A government-commissioned review has suggested a major overhaul of capital gains tax (CGT) that could leave landowners facing bigger bills.
The Office for Tax Simplification (OTS) review suggested that up to £14bn a year could be raised for the Treasury by removing exemptions and doubling existing CGT rates.
There are currently four different rates of CGT. For basic-rate income tax payers, CGT is 18% on second homes and buy-to-lets and 10% on other assets.
For higher-rate taxpayers, the equivalent rates are 28% and 20%.
However, the review recommended that the maximum 28% bracket could be raised to match income tax rates of 40% in England and 45% in Wales.
It also suggested scrapping a number of exemptions that limit tax bills.
Chris Thorpe, a tax partner with accountancy Moore Scarrott, set out scenarios whereby farm businesses could face tax hikes if chancellor Rishi Sunak decided to act on the review’s findings.
Base rate and entrepreneur relief
If a farmer sells up, the capital gain is taxed at 20%. Because many farms have been inherited without money changing hands, the land value is currently set at the base year of 1982, or the value at which it was acquired if later than 1982.
The rise in land values over the almost 40 years since that base year means sale values can extend to millions of pounds without attracting a large tax payment.
Mr Thorpe said that was especially so if there was a “hope value” attached, where the land value is raised because it is destined for development.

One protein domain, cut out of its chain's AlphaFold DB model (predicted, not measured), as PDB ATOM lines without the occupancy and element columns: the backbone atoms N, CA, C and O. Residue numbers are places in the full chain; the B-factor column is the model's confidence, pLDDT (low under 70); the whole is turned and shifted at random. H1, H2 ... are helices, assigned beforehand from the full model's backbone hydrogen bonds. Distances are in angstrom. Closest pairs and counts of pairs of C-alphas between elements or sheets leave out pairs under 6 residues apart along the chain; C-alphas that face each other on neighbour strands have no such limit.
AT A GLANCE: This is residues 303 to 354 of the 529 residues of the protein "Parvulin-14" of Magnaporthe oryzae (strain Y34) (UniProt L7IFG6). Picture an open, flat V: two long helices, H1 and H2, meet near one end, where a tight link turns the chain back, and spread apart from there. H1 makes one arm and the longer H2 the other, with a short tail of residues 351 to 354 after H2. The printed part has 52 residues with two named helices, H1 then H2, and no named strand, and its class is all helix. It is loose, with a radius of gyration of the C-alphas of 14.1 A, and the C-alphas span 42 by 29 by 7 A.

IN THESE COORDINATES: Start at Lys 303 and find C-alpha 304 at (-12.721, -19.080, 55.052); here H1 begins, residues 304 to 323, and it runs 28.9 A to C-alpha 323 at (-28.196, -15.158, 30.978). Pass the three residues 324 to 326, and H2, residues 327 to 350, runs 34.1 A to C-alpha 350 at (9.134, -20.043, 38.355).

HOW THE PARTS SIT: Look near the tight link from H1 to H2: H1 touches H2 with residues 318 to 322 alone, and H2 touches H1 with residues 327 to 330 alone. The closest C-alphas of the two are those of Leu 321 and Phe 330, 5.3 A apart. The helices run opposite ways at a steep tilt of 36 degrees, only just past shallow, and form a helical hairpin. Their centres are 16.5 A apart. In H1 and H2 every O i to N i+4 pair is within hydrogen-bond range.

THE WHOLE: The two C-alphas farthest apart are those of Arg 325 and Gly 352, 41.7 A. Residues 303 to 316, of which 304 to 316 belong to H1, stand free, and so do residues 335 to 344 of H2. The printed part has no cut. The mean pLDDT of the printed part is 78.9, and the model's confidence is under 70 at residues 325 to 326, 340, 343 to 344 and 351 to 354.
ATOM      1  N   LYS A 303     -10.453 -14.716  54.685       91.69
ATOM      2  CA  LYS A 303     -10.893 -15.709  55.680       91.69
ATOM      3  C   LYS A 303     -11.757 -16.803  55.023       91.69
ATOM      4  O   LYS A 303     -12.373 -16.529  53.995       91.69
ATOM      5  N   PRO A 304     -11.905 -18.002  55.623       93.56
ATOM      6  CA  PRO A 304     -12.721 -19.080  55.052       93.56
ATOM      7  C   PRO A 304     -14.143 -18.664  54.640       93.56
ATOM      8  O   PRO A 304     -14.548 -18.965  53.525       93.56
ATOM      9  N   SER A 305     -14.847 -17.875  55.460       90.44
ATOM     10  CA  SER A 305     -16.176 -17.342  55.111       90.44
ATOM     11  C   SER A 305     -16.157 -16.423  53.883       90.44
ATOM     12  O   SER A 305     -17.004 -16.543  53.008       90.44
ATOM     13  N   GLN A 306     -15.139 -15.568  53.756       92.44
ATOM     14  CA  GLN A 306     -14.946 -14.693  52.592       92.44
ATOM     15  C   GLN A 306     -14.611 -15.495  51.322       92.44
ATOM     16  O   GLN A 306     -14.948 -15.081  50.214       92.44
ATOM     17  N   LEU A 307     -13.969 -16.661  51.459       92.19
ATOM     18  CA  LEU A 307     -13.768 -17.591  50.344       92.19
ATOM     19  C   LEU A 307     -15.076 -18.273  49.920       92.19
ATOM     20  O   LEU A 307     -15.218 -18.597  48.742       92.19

Farm owners could also claim entrepreneur’s relief and pay a lower rate of 10%, reducing the potential bill still further.
But the review has suggested the chancellor could scrap both the 1982 base year and entrepreneur’s relief.
Under this worst-case scenario a 10% tax on 1982 values could be replaced by a 45% tax based on current values, amounting to a huge difference.
No mention was made in the review of scrapping rollover relief, which allows businesses to sometimes delay CGT payments if they spend money arising from the sale of an asset on a new asset.
Gift holdover relief
CGT is not levied when a business hands over assets without any money changing hands, for example under a succession plan.
This is termed gift holdover relief and means no charge is payable by the recipient of the asset, for example when a son or daughter takes over the farm.
In contrast, if that relief were removed by the chancellor, the recipient could face a huge tax bill based on the value of the asset they have received.
“This is potentially a huge blow because the recipient may not have the reserves to pay the bill,” Mr Thorpe said.
The annual CGT allowance, called the “annual exempt amount”, could also be under threat.
The allowance means the first £12,300 of gain derived from a sale is free of tax. But the OTS has recommended the government should consider reducing the tax-free ceiling to between £2,000 and £4,000.
The OTS review is available as a PDF on the government’s website.